Monday, 3 December 2018
International Day for the Abolition of Slavery
At the request of Senator Singh, I move:
That the Senate—
(i) that 2 December 2018 was International Day for the Abolition of Slavery,
(ii) more than 40 million people are in modern slavery, including 24 million in forced labour and 15 million in forced marriage,
(iii) one in four victims of modern slavery are children; and women and girls account for 99% of victims in the commercial sex industry, and 58% in other sectors, and
(iv) some of these individuals are based in Australia, or are connected to Australian companies' supply chains;
(i) the report of the Joint Standing Committee on Foreign Affairs, Defence and Trade, Hidden in plain sight: An inquiry into establishing a Modern Slavery Act in Australia,
(ii) the work of countries, such as the United Kingdom, France and the Netherlands, in enacting legislation to combat modern slavery, and
(iii) that Australia needs an enforceable Modern Slavery Act; and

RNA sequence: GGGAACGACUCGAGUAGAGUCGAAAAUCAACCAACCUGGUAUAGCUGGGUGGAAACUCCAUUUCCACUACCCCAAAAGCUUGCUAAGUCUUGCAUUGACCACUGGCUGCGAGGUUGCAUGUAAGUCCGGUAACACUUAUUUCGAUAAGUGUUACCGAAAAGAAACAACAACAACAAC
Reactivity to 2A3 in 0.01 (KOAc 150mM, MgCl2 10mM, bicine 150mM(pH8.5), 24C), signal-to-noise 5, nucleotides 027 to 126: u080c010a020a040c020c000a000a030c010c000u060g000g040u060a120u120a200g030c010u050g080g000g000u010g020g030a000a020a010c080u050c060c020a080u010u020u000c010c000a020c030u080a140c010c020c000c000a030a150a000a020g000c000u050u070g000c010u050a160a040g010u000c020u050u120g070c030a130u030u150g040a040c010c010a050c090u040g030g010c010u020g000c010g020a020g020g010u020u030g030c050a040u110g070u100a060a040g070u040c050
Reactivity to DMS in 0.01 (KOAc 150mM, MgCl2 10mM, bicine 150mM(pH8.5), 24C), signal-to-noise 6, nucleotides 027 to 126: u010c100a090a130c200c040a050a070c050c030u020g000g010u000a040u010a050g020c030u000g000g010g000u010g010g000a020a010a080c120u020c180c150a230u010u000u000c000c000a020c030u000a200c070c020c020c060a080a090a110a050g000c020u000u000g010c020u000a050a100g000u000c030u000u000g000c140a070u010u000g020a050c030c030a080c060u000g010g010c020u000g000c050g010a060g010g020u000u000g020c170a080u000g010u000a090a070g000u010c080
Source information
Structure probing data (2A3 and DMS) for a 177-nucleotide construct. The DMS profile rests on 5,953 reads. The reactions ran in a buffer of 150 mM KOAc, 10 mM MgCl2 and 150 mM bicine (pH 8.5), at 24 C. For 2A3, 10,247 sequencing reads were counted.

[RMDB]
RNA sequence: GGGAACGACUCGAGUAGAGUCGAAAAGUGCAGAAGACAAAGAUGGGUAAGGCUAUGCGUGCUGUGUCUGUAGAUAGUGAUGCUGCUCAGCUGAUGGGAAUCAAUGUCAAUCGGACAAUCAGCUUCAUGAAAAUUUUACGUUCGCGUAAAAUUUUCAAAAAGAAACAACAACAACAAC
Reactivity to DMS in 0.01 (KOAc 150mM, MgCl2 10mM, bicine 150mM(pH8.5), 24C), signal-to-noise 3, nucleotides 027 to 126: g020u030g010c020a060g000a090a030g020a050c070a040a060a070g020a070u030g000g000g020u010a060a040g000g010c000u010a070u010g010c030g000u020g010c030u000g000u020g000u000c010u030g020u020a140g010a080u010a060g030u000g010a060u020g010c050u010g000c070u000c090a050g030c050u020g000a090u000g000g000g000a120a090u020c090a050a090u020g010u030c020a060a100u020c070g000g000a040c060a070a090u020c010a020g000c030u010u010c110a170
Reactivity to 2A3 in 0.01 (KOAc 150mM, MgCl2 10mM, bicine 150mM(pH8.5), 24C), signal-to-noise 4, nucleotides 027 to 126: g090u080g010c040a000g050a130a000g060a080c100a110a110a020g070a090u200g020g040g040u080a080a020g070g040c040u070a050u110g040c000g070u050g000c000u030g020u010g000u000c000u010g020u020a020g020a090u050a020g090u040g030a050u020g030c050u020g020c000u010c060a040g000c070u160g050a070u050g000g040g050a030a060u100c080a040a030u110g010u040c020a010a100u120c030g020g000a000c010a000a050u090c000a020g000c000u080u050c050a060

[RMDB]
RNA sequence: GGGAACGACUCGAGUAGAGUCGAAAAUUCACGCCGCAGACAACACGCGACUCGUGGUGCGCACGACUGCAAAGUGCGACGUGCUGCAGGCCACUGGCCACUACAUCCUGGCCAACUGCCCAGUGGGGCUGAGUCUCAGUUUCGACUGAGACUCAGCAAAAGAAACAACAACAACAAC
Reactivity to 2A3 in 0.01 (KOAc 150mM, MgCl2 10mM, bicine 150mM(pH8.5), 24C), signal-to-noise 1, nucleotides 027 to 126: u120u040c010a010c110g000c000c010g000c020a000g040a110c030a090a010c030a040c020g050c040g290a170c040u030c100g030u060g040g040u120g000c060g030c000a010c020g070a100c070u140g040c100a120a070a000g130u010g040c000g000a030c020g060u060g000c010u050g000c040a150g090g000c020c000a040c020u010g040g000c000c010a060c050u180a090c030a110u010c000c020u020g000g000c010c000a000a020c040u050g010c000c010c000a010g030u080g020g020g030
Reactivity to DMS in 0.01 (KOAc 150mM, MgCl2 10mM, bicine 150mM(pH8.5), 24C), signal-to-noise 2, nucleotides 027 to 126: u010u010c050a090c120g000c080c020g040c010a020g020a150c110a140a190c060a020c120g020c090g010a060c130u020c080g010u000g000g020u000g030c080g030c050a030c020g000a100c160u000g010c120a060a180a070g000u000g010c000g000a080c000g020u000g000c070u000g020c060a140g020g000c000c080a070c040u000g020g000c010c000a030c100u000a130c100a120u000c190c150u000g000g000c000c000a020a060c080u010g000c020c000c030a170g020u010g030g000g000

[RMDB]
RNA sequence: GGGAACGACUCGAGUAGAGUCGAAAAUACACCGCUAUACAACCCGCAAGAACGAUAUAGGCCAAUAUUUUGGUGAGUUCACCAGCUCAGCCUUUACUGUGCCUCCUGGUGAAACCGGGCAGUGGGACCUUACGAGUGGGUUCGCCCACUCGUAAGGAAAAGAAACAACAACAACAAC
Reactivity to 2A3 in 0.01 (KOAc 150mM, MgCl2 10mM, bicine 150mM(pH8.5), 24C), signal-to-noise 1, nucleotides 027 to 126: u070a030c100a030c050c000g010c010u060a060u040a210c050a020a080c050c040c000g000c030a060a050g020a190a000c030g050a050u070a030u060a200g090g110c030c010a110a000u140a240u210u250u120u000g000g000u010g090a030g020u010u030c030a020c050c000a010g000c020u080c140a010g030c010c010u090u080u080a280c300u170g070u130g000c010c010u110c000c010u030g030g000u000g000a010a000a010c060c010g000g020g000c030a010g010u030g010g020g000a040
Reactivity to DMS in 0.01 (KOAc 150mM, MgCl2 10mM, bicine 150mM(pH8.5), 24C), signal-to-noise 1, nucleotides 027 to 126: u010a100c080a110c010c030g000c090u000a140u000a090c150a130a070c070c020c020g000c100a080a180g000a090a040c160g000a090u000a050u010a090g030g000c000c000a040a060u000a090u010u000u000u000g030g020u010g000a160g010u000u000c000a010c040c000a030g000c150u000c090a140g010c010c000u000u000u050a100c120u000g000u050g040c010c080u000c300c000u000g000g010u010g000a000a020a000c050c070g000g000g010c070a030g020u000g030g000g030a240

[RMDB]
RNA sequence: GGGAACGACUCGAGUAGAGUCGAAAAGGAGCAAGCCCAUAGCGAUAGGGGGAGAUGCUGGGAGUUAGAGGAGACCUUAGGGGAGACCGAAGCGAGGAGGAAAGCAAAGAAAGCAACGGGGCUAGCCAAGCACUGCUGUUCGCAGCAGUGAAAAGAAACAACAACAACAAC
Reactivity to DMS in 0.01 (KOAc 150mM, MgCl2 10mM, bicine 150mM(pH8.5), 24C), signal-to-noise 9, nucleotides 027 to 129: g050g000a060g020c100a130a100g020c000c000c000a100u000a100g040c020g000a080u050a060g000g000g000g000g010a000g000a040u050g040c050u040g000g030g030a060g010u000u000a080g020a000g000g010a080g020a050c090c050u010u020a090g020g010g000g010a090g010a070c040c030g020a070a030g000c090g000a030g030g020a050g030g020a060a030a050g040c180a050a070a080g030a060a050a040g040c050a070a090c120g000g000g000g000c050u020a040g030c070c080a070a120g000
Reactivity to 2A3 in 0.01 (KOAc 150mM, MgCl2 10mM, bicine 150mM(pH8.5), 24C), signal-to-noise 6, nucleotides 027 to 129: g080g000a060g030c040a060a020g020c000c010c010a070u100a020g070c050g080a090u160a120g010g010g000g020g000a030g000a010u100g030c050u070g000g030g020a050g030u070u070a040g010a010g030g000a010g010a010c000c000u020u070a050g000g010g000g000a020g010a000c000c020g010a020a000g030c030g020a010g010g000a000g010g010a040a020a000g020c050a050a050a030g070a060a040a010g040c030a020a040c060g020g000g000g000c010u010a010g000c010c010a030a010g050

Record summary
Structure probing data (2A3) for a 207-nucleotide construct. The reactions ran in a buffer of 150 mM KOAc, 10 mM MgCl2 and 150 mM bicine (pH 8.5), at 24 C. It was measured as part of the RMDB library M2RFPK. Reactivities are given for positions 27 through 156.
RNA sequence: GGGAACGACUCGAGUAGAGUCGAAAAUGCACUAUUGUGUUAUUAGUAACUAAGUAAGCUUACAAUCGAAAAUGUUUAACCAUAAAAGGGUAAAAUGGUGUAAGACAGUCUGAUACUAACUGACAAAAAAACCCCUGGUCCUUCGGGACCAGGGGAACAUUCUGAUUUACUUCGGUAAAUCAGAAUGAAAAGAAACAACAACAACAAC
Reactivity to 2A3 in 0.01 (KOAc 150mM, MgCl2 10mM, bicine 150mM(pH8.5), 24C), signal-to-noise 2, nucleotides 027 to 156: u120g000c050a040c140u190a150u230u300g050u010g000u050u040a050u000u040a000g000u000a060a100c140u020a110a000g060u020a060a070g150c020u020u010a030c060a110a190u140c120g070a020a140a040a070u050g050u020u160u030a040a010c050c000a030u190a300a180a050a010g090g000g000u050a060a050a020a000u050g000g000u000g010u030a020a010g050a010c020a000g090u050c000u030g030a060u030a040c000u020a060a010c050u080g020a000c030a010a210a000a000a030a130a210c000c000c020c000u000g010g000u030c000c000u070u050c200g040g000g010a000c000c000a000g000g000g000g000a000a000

(c) calls on the Morrison Government to establish an Independent Anti-Slavery Commissioner, and civil penalties for noncompliance.
The Liberal-National government's modern slavery bill passed this parliament last week and is a wonderful example of the parliament at its best. Despite our wide range of views, we all agree on the fundamental principle that modern slavery has no place in our community and in the supply chains of the goods and services we buy. The bill will hold large organisations accountable for their supply chain practices and create a level playing field for industry to address and disclose their modern slavery risks. This bill is a first step, and there will be a comprehensive three-year review. The modern slavery business engagement unit is the most effective way to implement the reporting requirements, an independent anti-slavery commissioner and penalties are not required at this stage.
Question agreed to.